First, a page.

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by Robert Gear (June 2020)
Desolation (The Course of an Empire), Thomas Cole, 1836
Your common or garden neighborhood doomsayer often finds gloomy delight in seeking and finding similarities between or among zoological, historical, or even fictional events or actions. Superficially, such links may not appear to have much in common, but we can impose our own creative analogies where none was thought of, or at least, ne’er so oft express’d. The poetic impulse to analogize the present with the past is found in some modernist poetry intent on reassembling the scattered remnants of broken civilizations, as in, for example, Eliot’s The Waste Land. In like manner, the evocative remnant of the eighth century Anglo-Saxon elegy The Ruin was already looking wistfully back to the once flourishing Roman City of Aquae Sulis (modern day Bath).
These wall-stones are wondrous—
calamities crumpled them, these city-sites crashed, the work of giants
corrupted. The roofs have rushed to earth, towers in ruins.
(Modern English translation by Aaron Hostetter)
Or take the opinion of George Roux in his classic account of Mesopotamia, Ancient Iraq. This may confirm by analogy with our own times the dedicated pessimist’s view that civilization is fragile.
. . . the desolate mounds which . . . concealed the ruins of Babylon and Nineveh offer perhaps the best lesson in modesty that we shall ever receive from history.
And here is John Evelyn in his diary entry of November, 1644 (perhaps also reflecting on the tragic events in his own country which he had prudently avoided by decamping to the Continent),
. . . we came against the vestiges of the Palazzo Maggiore, heretofore the Golden House of Nero; now nothing but a heap of vast and confused ruins, to show what time and the vicissitude of human things does change from the most glorious and magnificent to the most deformed and confused.
Those who enjoy the frisson of such sentiments may also find gratification in discovering or creating connections between the afflictions of the natural world and those perpetrated on or by human beings. Indeed nature is replete with examples of predatory behavior that most of us find repellent. For example, a family of wasps known as spider-hunting wasps (there are apparently 5000 species in this family!) inhabiting parts of Australia, prey upon the huntsman spider from inside its body. First, a single egg is laid inside the abdomen of the huntsman. Once hatched, the larva eats the arachnid from the inside out. According to an expert in the field, “They tend to leave the vital organs till last.” This apparently is because the wasp needs its prey to be as fresh as possible when it consumes it. The expert quoted online, adds that about ten percent of all insects are parasitic, and he adds laconically, “It’s a way of life for a lot of creatures.”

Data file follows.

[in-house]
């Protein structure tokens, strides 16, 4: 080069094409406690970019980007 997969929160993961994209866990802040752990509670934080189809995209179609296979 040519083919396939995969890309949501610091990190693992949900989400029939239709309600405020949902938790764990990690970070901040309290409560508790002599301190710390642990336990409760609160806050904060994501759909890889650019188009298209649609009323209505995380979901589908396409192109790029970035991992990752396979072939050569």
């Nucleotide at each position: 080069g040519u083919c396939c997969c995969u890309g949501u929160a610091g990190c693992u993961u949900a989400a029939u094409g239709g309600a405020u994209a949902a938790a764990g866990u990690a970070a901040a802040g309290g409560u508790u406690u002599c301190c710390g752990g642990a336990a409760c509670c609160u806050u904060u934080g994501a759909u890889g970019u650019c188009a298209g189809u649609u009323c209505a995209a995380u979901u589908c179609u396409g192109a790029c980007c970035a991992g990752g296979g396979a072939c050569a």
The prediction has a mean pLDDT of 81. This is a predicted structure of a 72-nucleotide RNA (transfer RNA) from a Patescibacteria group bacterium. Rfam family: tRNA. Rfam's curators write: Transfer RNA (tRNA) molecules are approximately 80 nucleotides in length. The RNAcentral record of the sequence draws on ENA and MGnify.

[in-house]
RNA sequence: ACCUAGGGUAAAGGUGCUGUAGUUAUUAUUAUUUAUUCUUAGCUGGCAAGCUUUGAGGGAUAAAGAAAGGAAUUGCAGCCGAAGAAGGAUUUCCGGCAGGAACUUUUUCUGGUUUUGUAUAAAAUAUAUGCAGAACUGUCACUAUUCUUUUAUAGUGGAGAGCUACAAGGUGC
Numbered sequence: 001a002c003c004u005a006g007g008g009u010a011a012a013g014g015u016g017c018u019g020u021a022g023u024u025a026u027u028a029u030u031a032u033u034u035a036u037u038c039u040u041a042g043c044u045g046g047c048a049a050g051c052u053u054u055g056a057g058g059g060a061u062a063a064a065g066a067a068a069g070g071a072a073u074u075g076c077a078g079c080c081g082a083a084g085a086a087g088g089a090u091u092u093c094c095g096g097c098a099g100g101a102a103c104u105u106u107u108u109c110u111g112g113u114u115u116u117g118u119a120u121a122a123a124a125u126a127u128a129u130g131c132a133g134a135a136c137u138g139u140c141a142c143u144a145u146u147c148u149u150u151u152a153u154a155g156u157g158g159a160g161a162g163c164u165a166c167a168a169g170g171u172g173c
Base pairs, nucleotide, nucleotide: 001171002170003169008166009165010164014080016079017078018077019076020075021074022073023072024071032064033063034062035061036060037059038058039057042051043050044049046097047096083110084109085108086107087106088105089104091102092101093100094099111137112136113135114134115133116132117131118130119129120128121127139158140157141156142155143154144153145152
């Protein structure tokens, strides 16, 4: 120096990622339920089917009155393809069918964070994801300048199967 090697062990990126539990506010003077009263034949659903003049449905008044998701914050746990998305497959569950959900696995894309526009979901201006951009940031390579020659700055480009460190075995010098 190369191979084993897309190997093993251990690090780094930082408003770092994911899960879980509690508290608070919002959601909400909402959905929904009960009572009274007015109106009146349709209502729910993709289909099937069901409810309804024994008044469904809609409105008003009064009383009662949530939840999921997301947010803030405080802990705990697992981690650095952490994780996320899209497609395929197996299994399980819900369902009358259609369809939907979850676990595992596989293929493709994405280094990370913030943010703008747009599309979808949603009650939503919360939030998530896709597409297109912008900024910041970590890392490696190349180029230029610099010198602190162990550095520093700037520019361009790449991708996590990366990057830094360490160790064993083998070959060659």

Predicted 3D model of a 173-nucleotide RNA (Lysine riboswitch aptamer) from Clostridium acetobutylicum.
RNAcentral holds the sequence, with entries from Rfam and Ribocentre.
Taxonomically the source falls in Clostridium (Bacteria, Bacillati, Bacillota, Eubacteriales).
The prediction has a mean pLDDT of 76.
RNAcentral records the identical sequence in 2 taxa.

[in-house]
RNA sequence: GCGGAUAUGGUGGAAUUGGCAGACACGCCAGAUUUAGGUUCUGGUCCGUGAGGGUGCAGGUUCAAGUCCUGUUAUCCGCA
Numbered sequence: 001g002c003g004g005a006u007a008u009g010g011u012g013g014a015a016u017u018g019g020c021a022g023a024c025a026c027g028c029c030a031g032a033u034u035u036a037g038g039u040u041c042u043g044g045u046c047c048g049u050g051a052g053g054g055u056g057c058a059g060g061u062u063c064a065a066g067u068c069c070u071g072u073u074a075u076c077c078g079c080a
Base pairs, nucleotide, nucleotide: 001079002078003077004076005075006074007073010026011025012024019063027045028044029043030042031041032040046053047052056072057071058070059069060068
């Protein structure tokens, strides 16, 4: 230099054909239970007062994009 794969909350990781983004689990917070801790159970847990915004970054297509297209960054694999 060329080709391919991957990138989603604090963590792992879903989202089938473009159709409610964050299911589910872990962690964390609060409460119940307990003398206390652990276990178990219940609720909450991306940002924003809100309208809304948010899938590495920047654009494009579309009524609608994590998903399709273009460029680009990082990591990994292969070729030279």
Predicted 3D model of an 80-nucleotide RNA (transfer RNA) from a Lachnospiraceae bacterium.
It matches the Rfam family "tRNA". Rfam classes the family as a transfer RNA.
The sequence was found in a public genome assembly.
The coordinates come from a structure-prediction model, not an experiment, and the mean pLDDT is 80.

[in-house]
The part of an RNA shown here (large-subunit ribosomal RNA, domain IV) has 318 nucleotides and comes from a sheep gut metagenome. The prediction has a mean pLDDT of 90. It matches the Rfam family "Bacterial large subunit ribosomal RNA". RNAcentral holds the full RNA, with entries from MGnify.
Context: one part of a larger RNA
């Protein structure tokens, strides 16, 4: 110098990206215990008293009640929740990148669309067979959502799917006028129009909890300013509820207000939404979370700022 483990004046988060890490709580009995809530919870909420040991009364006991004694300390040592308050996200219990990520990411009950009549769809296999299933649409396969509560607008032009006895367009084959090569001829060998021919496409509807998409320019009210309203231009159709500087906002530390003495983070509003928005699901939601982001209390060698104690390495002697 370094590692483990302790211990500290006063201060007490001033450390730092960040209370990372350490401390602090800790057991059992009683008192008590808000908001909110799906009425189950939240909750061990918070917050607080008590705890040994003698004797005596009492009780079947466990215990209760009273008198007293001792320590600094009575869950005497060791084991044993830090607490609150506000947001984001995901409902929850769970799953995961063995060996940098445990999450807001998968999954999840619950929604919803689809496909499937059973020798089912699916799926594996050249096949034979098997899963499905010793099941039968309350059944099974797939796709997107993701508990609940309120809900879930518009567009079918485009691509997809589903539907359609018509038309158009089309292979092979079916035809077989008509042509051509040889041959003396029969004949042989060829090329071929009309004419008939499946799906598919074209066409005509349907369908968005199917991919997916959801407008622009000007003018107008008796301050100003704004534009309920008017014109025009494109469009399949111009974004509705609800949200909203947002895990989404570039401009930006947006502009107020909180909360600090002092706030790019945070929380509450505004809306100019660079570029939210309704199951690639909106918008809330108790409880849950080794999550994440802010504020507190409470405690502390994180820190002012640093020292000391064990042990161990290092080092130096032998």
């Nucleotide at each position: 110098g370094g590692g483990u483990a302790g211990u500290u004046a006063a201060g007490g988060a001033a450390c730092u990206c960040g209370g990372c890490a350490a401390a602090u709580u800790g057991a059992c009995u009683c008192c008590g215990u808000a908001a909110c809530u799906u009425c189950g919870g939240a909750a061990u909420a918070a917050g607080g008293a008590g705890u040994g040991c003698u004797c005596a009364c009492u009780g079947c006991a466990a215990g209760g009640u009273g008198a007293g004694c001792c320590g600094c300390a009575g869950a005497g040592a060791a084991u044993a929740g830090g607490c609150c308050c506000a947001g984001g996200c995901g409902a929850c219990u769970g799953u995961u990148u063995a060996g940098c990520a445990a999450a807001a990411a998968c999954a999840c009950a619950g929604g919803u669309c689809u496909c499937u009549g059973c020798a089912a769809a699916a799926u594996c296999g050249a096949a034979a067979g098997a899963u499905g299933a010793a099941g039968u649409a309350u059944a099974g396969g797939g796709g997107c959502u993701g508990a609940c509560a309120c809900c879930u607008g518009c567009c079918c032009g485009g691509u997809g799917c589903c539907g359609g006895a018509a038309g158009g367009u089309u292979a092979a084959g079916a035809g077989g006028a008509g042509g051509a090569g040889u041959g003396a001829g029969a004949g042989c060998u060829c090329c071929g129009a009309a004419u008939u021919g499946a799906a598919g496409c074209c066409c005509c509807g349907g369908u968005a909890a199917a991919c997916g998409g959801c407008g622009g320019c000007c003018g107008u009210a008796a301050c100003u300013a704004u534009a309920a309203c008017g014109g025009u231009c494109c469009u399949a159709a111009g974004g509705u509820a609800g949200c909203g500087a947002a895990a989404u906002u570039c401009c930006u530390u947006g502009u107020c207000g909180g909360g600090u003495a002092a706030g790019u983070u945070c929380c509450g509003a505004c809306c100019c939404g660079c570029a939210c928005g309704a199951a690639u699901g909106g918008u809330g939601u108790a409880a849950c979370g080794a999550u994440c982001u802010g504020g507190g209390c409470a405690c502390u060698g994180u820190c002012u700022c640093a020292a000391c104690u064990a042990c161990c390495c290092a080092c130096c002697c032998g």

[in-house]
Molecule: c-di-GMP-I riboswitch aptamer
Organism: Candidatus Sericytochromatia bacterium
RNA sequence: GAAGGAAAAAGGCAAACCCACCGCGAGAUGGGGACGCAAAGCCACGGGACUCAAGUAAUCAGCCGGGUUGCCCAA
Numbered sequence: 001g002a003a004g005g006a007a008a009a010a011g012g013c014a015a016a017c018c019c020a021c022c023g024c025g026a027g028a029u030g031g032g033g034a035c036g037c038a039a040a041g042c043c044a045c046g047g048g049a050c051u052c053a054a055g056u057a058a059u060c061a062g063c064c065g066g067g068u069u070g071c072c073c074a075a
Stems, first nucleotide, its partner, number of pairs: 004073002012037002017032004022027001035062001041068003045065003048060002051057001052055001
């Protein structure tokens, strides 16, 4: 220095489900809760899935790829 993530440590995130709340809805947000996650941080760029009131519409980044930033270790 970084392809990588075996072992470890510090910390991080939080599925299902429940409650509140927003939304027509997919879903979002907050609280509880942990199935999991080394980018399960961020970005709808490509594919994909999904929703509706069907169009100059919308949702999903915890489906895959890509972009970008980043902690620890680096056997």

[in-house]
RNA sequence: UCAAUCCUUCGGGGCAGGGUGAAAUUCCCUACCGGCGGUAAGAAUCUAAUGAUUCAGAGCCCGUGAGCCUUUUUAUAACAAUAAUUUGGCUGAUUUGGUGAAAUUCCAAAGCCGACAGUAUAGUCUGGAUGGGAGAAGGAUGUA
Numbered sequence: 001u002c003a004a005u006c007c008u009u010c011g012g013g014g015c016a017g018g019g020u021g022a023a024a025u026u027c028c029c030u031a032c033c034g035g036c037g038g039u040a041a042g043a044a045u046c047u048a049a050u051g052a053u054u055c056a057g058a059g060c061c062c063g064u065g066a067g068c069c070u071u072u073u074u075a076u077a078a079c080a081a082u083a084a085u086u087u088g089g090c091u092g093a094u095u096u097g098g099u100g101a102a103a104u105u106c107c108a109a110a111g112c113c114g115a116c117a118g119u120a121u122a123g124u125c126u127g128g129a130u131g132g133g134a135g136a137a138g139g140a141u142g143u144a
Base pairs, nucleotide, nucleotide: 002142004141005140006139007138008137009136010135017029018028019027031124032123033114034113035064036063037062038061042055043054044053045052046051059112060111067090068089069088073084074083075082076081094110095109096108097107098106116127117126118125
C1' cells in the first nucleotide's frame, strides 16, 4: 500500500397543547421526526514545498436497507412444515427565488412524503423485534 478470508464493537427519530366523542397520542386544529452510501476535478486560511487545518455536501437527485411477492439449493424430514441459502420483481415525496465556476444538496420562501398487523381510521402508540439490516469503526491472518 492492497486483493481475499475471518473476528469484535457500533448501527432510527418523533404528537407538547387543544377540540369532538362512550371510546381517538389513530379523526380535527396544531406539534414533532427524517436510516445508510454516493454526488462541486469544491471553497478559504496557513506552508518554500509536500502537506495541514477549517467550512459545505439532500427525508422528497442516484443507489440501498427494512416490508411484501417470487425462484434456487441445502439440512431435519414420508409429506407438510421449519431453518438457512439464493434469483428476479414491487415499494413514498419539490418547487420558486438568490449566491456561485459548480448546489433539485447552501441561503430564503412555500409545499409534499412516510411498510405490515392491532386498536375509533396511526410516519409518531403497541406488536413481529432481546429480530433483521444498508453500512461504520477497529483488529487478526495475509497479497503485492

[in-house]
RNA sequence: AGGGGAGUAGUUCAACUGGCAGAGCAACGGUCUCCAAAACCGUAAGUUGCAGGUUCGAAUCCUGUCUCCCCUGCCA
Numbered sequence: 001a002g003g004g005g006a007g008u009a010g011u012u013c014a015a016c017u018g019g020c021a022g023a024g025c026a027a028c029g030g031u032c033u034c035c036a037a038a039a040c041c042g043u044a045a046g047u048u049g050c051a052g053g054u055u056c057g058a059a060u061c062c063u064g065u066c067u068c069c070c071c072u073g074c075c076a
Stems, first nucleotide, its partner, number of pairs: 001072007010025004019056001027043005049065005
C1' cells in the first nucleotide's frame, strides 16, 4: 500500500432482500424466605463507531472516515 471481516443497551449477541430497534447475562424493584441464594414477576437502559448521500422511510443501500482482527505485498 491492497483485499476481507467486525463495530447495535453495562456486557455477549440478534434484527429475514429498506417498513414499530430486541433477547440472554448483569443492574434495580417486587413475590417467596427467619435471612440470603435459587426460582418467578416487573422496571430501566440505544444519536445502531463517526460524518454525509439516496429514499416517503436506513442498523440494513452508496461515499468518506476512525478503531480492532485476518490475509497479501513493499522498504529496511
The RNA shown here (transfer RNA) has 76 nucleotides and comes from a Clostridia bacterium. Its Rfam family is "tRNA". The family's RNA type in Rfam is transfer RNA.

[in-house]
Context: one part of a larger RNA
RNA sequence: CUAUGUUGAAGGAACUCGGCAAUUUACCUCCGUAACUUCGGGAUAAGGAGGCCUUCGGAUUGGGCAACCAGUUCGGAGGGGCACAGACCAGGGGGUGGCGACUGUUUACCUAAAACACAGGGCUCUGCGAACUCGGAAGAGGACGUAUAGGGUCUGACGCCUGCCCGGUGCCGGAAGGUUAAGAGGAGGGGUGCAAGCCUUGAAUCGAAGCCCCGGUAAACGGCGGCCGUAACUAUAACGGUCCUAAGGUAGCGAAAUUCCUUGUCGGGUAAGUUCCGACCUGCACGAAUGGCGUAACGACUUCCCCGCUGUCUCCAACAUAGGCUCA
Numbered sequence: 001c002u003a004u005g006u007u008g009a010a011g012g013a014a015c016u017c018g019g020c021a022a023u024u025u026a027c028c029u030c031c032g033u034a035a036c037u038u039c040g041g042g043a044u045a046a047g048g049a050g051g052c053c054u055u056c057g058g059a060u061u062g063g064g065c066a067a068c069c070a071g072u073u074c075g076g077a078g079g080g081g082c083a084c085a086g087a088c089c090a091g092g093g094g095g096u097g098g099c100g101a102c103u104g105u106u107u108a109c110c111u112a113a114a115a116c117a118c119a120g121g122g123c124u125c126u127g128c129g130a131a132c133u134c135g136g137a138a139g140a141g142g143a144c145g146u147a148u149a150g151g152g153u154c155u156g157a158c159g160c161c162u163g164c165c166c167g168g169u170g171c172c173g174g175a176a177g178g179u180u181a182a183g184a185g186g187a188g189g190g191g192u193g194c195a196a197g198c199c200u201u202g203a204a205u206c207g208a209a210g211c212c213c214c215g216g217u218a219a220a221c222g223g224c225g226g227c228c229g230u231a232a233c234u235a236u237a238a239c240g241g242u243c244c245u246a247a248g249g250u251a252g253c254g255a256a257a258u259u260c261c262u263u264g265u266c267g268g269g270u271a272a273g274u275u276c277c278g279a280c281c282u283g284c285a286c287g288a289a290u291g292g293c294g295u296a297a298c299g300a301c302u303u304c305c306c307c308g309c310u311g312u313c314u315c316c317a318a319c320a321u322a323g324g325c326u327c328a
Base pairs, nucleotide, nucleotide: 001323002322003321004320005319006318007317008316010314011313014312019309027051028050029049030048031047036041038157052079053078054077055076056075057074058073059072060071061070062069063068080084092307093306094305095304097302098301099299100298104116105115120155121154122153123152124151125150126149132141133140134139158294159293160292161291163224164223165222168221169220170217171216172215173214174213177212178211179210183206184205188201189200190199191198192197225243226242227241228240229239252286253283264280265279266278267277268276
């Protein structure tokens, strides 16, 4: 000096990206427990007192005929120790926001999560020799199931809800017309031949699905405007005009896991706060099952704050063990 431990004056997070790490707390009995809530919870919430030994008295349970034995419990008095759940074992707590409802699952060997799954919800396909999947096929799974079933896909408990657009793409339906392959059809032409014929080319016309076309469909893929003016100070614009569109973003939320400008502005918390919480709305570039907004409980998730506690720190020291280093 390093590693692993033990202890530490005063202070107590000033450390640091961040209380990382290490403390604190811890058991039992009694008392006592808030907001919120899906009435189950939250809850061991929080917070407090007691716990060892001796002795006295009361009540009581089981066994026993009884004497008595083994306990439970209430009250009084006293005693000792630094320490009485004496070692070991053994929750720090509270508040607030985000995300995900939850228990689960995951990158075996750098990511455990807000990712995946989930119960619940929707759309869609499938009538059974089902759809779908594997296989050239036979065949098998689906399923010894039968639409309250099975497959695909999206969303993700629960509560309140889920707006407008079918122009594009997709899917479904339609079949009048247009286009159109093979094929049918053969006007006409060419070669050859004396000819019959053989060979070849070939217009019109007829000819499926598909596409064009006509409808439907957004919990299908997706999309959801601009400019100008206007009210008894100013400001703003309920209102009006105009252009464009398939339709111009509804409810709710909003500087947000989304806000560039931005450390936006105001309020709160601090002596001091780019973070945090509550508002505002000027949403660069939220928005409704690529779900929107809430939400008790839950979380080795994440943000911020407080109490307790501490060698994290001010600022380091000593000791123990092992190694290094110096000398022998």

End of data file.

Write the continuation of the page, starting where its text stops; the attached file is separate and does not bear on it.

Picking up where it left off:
Truly, such predatory strategies occur in the lives of our own species. I describe here a couple of fictional cinematic instances. Such examples can illuminate contemporary events without the creators of such fictional worlds being necessarily aware of the similarities involved.
These two motion pictures are considered by authorities as two of the greatest of their time. Both were selected for inclusion in the United States Library of Congress’ National Film Registry, being judged “culturally, historically, or aesthetically significant.”
In my article “Beware the Mummy” (August 2017), I drew connections between the cinematic awakening of a long dead Egyptian mummy and the depredations of the religion of peace. (Note: I have abandoned the once necessary scare quotes from around this latter phrase since the true meaning is clear to everyone who has any knowledge or interest in the scriptural outpourings of that ever-spreading enterprise; most of us, I hope, are now astute enough to detect an irony without having it stressed too overtly).
In The Mummy, the viewer is aware from the start of the monstrous intentions of the atavistic creature. In All About Eve, a 1950 movie (based on a short story by Mary Orr) starring Bette Davis (Margo) and Anne Baxter (Eve), the realization creeps up more slowly. We are presented here with the tale of a besotted young admirer of a famous Broadway actress who becomes a trusted and indispensable assistant of the star and of her associates. This foothold is gained despite the reluctance of the actress’s trusted maid to accept the newcomer.
Gradually we discover how Eve begins to supplant the popular thespian. After gaining the confidence of members of the actress’s entourage, the upstart manages through trickery to become the understudy and then to play the starring role in place of Margo. Her performance is a triumph.